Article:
Expanded Grant Opportunities for Conservation Funds for Endangered Bumblebees | Indoor news thread

From the US Fish and Wildlife Service we know that native bees and other American pollinators continue to need everyone’s help. Through a grant from the Cooperative Endangered Species Conservation Fund, we awarded more than $778,000 to benefit endangered bumblebees. This funding supports the development of a nationwide conservation plan to secure and maintain habitat for six endangered bumblebee species on potentially millions of acres of utility, energy, and transportation lands in the lower 48 states. The plan will be developed in collaboration between the University of Illinois-Chicago and the Wisconsin Department of Natural Resources. Partners will provide matching funds for a total project amount of $1.04 million.

By the end of 2024, partners will submit national agreements under the Endangered Species Act to guide bumblebee conservation for service approval. Voluntary conservation measures in the agreements aim to maintain and expand high-quality habitats that provide diverse foraging and nesting habitats, while reducing threats from habitat degradation, pesticides, disease and climate change. This effort builds on the already existing program for the Candidate Conservation Agreement with Guarantees for the Monarch Butterfly on Energy and Transportation Lands.

To develop these agreements, the partners will lead facilitated conversations between the US Fish and Wildlife Service; state and local highway agencies; and utilities and energy companies. The safe harbor agreements would target the rusty-patched bumblebee and Franklin’s bumblebee, which are federally endangered. Candidate conservation agreements with safeguards would benefit several other species facing population declines, including the American bumblebee, variable cuckoo bumblebee, western bumblebee, and Suckley’s cuckoo bumblebee. An intended outcome is an application that may result in a survival enhancement permit issued with a final agreement. Survival Enhancement Permits are issued to non-Federal landowners participating in a safe harbor agreement or candidate conservation agreement with safeguards. Landowners who participate in these voluntary agreements take steps to benefit the species while receiving assurances that they will not be subject to additional regulatory restrictions as a result of their conservation actions.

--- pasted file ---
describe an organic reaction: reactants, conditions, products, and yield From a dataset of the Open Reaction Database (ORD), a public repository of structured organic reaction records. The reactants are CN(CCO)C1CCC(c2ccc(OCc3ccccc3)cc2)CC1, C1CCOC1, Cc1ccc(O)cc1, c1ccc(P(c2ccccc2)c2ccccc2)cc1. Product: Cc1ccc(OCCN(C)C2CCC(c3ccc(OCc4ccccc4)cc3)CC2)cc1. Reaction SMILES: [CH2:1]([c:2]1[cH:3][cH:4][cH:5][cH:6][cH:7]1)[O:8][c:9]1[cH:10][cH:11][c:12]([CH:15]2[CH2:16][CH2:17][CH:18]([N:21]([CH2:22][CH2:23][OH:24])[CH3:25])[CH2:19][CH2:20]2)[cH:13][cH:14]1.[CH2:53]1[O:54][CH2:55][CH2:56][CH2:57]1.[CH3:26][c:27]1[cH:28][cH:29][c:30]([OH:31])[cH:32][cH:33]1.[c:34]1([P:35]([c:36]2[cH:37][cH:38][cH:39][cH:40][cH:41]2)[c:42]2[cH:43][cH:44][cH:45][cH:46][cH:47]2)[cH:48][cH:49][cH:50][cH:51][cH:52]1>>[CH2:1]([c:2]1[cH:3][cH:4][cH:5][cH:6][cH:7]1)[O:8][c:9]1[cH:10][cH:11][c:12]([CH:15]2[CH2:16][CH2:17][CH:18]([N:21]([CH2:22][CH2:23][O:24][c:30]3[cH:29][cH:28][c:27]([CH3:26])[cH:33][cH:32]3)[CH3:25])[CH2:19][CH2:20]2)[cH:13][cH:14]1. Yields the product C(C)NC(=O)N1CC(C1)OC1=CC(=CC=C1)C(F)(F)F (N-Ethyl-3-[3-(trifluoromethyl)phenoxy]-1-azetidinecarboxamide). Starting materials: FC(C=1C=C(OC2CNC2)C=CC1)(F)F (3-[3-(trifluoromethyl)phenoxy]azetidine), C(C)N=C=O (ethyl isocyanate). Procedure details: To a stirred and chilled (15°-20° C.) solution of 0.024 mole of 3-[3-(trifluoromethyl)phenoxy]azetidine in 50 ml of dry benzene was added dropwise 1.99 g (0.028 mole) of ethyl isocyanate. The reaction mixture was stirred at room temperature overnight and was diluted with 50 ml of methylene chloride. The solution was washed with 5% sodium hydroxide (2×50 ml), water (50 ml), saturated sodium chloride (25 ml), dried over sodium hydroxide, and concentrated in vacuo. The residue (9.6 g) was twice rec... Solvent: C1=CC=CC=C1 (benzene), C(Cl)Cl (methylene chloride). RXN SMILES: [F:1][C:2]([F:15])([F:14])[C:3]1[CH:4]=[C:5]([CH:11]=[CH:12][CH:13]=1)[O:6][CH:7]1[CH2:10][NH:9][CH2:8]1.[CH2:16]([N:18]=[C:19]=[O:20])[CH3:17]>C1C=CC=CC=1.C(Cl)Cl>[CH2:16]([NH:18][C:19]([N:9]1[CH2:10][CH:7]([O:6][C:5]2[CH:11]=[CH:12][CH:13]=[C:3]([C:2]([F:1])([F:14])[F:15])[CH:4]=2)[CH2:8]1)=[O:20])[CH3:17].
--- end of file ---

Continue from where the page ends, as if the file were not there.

A safe harbor agreement is a voluntary agreement involving private landowners or other non-federal landowners whose actions contribute to the recovery of federally listed endangered or threatened species. The agreement with the Service provides participating landowners with formal assurances that they will not have to undertake additional management activities beyond the actions they are already undertaking to contribute to the recovery of listed species.

Candidate conservation agreements with safeguards are formal, voluntary agreements between the Service and landowners to conserve habitats that benefit species at risk. This conservation agreement is for non-federal partners only and provides assurances to participants (in the form of a “survival enhancement permit”) that no additional conservation measures will be required of them if the covered species later moves to listed under the Endangered Species Act. .

If approved by the Service, owners and managers who carry out eligible activities on land for public, energy and transport services can enroll in the program created through the agreement and voluntarily commit to measures that contribute to the conservation of the species covered in exchange for formal assurances. . Depending on location, this project could reduce the need for registered partners to submit individual permit applications for review, potentially benefiting small rural businesses and local highway authorities.

The use of Endangered Species Conservation Fund grants to develop candidate conservation agreements with safeguards and safe harbor agreements is new this year as grant criteria have been expanded. Overall, the Service also approved more than $9.1 million in grants to eight states and Guam under the Conservation Planning Grant Program. Funding awarded through this program may be used to support the development, renewal, or amendment of habitat conservation plans, safe harbor agreements, and candidate conservation agreements with safeguards. Eligible activities include document preparation, public outreach, species reference surveys, habitat assessments, inventories, and environmental compliance. This year’s awards will support 15 conservation planning efforts covering 135 listed, candidate and at-risk species.

Learn more about the Cooperative Endangered Species Conservation Fund grant programs.

The Endangered Species Act provides a critical safety net for North America’s native fish, wildlife, and plants. The Service is working to actively engage conservation partners and the public in the search for improved and innovative ways to conserve and recover endangered species. Learn more about our Endangered Species Program.

The original source can be found here

Copyright Disclaimer Under Section 107 of the Copyright Act 1976, allowance is made for “fair use” for purposes such as citation, syndication, criticism, commenting, news reporting, teaching, scholarship, and research. Fair use is a use permitted by the copyright statute that might otherwise be infringing. Non-profit, educational, or personal use tips the balance in favor of fair use.
-This article has no negative impact on the original works (It would actually be positive for them).
-This article is also for teaching and inspirational purposes.
– It is not transformative in nature
Source link